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Capturing the Regenerative Potential of Periodontal Ligament Fibroblasts

Journal of Stem cells and Regenerative medicine
Publication Date
  • Brief Communication
  • Medicine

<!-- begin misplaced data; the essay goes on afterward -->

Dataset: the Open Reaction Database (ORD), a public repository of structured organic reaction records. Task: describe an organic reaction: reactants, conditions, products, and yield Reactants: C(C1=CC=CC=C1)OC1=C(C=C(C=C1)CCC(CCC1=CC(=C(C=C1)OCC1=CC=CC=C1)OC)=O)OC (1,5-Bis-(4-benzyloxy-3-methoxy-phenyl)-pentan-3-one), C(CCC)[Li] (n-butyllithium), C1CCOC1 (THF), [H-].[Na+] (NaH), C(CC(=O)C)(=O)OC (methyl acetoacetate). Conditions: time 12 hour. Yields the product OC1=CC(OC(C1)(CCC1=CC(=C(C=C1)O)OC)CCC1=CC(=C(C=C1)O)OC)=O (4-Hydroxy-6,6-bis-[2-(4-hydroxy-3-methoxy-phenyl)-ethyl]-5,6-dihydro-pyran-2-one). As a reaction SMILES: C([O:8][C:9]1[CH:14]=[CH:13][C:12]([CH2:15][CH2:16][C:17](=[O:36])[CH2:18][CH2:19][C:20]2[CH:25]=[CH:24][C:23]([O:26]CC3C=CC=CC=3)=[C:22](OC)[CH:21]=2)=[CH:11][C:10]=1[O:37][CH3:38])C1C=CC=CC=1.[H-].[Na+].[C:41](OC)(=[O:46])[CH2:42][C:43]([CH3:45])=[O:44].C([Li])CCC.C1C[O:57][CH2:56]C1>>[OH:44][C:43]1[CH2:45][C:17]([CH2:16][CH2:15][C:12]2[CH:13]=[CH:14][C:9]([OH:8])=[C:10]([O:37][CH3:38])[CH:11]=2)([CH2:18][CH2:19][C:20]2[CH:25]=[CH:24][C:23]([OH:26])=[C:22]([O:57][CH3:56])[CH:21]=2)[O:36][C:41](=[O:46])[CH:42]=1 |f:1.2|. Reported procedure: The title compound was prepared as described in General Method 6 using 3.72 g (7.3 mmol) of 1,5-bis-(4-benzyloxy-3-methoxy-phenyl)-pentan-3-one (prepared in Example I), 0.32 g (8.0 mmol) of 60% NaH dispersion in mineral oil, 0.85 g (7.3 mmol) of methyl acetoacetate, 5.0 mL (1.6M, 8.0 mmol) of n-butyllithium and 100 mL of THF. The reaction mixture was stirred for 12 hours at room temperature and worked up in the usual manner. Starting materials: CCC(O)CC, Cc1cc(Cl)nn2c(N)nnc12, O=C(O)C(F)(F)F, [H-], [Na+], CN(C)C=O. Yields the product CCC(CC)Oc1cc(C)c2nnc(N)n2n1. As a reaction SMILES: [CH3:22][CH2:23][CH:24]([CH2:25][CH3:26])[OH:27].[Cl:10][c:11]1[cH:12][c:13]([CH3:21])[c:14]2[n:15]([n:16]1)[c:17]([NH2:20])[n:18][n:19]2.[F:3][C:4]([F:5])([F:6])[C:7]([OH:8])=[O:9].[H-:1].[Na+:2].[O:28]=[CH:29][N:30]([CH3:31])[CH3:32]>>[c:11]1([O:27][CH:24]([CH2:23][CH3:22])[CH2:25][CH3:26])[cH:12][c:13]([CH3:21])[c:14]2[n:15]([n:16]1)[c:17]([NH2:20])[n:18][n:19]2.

Original Article JSRM/Vol7 No.1, 2011; p 54 ‐56 Copyright © Journal of Stem cells and Regenerative medicine. All rights reserved JSRM/007010400006/Apr 01, 2011 JSRM/Vol7 No.1, 2011; p54‐56 ‐ 54‐ Vol7 issue.1 Brief Communication Capturing the Regenerative Potential of Periodontal Ligament Fibroblasts Christina Springstead Scanlon (1), Julie Teresa Marchesan (1), Stephen Soehren (1), Masato Matsuo (2), Yvonne L. Kapila (1) ______________________________________________________________ (1) Department of Periodontics and Oral Medicine, University of Michigan, School of Dentistry, Ann Arbor, MI 48109 (2) Department of Oral Anatomy, Kanagawa Dental College, Yokosuka, Kanagawa, 238-8580, Japan Keyword: PDL, fibroblast, culture The cell population within the periodontal ligament (PDL) tissue is remarkably heterogeneous1. Fibroblasts, a mixed population of cells, are the main cellular component of the PDL and the cell type most often studied for periodontal regeneration. Osteoblasts and osteoclasts are found on the bone side, while fibroblasts, macrophages, undifferentiated adult/mesenchymal stem cells, neural elements, and endothelial cells are found throughout the PDL. Epithelial rests of Malassez cells and cementoblasts are focused near the root surface. PDL tissue also includes loose connective tissue between dense fiber bundles that contain branches of the periodontal blood vessels and nerves2. The complexity of the PDL tissue, with its various cell types and cell progenitor components, explains the challenges involved in therapies to restore tissue following periodontal disease. Cementoblasts, osteoblasts, and endothelial cells must migrate, differentiate, and coordinately interact w

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